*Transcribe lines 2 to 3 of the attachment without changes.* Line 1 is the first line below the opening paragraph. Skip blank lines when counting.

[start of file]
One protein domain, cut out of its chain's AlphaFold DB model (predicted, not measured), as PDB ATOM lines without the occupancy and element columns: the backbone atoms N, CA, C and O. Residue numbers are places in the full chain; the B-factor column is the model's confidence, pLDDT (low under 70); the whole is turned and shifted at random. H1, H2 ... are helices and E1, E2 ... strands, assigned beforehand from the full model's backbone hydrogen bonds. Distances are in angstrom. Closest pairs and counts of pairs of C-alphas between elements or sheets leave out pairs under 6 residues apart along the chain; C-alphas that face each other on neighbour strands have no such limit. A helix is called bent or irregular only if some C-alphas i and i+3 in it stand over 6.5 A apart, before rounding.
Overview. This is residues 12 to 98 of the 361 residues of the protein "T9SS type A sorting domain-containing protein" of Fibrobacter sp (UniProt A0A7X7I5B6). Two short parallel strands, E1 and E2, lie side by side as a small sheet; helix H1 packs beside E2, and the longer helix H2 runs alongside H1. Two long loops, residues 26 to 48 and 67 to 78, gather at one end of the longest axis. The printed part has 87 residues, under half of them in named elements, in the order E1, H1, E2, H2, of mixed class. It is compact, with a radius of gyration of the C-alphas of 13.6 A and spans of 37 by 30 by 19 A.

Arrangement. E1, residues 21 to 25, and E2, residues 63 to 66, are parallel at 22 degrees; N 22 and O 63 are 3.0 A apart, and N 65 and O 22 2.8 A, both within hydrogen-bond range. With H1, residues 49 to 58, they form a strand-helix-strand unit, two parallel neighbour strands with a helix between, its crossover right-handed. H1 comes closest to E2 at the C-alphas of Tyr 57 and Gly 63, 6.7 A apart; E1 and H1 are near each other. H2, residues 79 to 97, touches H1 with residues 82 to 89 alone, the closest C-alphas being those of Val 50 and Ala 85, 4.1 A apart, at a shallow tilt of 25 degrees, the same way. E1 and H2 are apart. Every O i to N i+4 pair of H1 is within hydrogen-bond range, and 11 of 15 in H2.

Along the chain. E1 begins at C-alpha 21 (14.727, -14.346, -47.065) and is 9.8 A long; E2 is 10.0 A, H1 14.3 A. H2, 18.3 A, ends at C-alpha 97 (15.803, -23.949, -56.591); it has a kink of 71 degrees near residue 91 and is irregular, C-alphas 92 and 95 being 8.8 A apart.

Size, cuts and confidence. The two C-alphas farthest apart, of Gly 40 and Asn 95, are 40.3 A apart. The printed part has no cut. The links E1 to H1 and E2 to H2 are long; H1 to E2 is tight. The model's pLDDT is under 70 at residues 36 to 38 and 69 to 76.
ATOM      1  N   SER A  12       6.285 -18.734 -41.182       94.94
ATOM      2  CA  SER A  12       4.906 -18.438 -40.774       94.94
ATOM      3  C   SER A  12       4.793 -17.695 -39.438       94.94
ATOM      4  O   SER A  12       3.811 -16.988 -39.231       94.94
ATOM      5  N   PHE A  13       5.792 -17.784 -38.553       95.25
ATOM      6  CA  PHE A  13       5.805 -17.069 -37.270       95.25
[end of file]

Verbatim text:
Arrangement. E1, residues 21 to 25, and E2, residues 63 to 66, are parallel at 22 degrees; N 22 and O 63 are 3.0 A apart, and N 65 and O 22 2.8 A, both within hydrogen-bond range. With H1, residues 49 to 58, they form a strand-helix-strand unit, two parallel neighbour strands with a helix between, its crossover right-handed. H1 comes closest to E2 at the C-alphas of Tyr 57 and Gly 63, 6.7 A apart; E1 and H1 are near each other. H2, residues 79 to 97, touches H1 with residues 82 to 89 alone, the closest C-alphas being those of Val 50 and Ala 85, 4.1 A apart, at a shallow tilt of 25 degrees, the same way. E1 and H2 are apart. Every O i to N i+4 pair of H1 is within hydrogen-bond range, and 11 of 15 in H2.

Along the chain. E1 begins at C-alpha 21 (14.727, -14.346, -47.065) and is 9.8 A long; E2 is 10.0 A, H1 14.3 A. H2, 18.3 A, ends at C-alpha 97 (15.803, -23.949, -56.591); it has a kink of 71 degrees near residue 91 and is irregular, C-alphas 92 and 95 being 8.8 A apart.